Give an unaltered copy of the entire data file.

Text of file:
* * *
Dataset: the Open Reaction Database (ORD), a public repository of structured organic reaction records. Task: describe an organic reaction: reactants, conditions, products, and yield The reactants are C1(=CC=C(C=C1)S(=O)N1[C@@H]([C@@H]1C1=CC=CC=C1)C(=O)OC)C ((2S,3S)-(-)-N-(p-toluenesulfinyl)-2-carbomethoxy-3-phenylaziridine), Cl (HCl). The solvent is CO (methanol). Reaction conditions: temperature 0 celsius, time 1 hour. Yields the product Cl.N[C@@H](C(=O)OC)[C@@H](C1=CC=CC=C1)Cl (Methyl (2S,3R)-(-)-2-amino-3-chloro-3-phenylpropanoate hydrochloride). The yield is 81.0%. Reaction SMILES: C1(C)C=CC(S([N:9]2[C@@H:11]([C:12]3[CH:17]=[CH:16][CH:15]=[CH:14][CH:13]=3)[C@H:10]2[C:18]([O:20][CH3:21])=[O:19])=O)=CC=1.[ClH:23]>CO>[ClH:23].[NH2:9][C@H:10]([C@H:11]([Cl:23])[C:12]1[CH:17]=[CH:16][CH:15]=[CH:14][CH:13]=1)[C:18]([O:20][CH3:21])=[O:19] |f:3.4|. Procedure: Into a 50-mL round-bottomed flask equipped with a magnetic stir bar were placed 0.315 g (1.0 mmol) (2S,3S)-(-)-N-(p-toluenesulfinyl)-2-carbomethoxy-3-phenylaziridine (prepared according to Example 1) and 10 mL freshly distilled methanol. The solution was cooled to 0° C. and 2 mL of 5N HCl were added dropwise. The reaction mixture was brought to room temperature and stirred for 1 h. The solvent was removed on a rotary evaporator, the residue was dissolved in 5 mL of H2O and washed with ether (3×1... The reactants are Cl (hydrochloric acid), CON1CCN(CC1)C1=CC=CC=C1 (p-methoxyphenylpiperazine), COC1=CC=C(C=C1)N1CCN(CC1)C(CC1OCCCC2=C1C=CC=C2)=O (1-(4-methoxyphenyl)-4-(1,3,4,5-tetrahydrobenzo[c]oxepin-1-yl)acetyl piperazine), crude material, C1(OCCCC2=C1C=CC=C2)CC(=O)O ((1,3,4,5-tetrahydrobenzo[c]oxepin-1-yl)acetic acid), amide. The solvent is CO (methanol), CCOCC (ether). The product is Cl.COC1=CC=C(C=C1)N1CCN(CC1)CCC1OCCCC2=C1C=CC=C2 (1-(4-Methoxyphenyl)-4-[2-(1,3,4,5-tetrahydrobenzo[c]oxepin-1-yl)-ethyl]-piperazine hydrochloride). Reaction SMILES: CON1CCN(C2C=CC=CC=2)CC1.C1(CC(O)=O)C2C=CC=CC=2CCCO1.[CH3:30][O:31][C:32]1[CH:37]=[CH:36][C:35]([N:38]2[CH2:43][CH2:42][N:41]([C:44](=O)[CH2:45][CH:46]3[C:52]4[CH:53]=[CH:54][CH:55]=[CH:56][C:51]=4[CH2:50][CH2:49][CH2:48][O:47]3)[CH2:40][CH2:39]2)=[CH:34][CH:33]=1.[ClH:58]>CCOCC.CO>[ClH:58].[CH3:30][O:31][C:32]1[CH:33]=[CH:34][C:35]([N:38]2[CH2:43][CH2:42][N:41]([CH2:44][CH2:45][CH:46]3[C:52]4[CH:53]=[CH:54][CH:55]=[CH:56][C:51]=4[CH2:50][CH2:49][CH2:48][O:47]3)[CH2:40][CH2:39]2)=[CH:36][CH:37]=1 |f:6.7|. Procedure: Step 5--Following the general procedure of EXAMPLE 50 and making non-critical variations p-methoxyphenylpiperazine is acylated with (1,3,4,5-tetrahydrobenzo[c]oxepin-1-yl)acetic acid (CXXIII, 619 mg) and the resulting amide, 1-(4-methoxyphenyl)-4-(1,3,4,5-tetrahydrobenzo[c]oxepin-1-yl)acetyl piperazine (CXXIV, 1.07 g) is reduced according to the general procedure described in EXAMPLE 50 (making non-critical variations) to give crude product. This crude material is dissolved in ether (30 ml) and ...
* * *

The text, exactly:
Dataset: the Open Reaction Database (ORD), a public repository of structured organic reaction records. Task: describe an organic reaction: reactants, conditions, products, and yield The reactants are C1(=CC=C(C=C1)S(=O)N1[C@@H]([C@@H]1C1=CC=CC=C1)C(=O)OC)C ((2S,3S)-(-)-N-(p-toluenesulfinyl)-2-carbomethoxy-3-phenylaziridine), Cl (HCl). The solvent is CO (methanol). Reaction conditions: temperature 0 celsius, time 1 hour. Yields the product Cl.N[C@@H](C(=O)OC)[C@@H](C1=CC=CC=C1)Cl (Methyl (2S,3R)-(-)-2-amino-3-chloro-3-phenylpropanoate hydrochloride). The yield is 81.0%. Reaction SMILES: C1(C)C=CC(S([N:9]2[C@@H:11]([C:12]3[CH:17]=[CH:16][CH:15]=[CH:14][CH:13]=3)[C@H:10]2[C:18]([O:20][CH3:21])=[O:19])=O)=CC=1.[ClH:23]>CO>[ClH:23].[NH2:9][C@H:10]([C@H:11]([Cl:23])[C:12]1[CH:17]=[CH:16][CH:15]=[CH:14][CH:13]=1)[C:18]([O:20][CH3:21])=[O:19] |f:3.4|. Procedure: Into a 50-mL round-bottomed flask equipped with a magnetic stir bar were placed 0.315 g (1.0 mmol) (2S,3S)-(-)-N-(p-toluenesulfinyl)-2-carbomethoxy-3-phenylaziridine (prepared according to Example 1) and 10 mL freshly distilled methanol. The solution was cooled to 0° C. and 2 mL of 5N HCl were added dropwise. The reaction mixture was brought to room temperature and stirred for 1 h. The solvent was removed on a rotary evaporator, the residue was dissolved in 5 mL of H2O and washed with ether (3×1... The reactants are Cl (hydrochloric acid), CON1CCN(CC1)C1=CC=CC=C1 (p-methoxyphenylpiperazine), COC1=CC=C(C=C1)N1CCN(CC1)C(CC1OCCCC2=C1C=CC=C2)=O (1-(4-methoxyphenyl)-4-(1,3,4,5-tetrahydrobenzo[c]oxepin-1-yl)acetyl piperazine), crude material, C1(OCCCC2=C1C=CC=C2)CC(=O)O ((1,3,4,5-tetrahydrobenzo[c]oxepin-1-yl)acetic acid), amide. The solvent is CO (methanol), CCOCC (ether). The product is Cl.COC1=CC=C(C=C1)N1CCN(CC1)CCC1OCCCC2=C1C=CC=C2 (1-(4-Methoxyphenyl)-4-[2-(1,3,4,5-tetrahydrobenzo[c]oxepin-1-yl)-ethyl]-piperazine hydrochloride). Reaction SMILES: CON1CCN(C2C=CC=CC=2)CC1.C1(CC(O)=O)C2C=CC=CC=2CCCO1.[CH3:30][O:31][C:32]1[CH:37]=[CH:36][C:35]([N:38]2[CH2:43][CH2:42][N:41]([C:44](=O)[CH2:45][CH:46]3[C:52]4[CH:53]=[CH:54][CH:55]=[CH:56][C:51]=4[CH2:50][CH2:49][CH2:48][O:47]3)[CH2:40][CH2:39]2)=[CH:34][CH:33]=1.[ClH:58]>CCOCC.CO>[ClH:58].[CH3:30][O:31][C:32]1[CH:33]=[CH:34][C:35]([N:38]2[CH2:43][CH2:42][N:41]([CH2:44][CH2:45][CH:46]3[C:52]4[CH:53]=[CH:54][CH:55]=[CH:56][C:51]=4[CH2:50][CH2:49][CH2:48][O:47]3)[CH2:40][CH2:39]2)=[CH:36][CH:37]=1 |f:6.7|. Procedure: Step 5--Following the general procedure of EXAMPLE 50 and making non-critical variations p-methoxyphenylpiperazine is acylated with (1,3,4,5-tetrahydrobenzo[c]oxepin-1-yl)acetic acid (CXXIII, 619 mg) and the resulting amide, 1-(4-methoxyphenyl)-4-(1,3,4,5-tetrahydrobenzo[c]oxepin-1-yl)acetyl piperazine (CXXIV, 1.07 g) is reduced according to the general procedure described in EXAMPLE 50 (making non-critical variations) to give crude product. This crude material is dissolved in ether (30 ml) and ...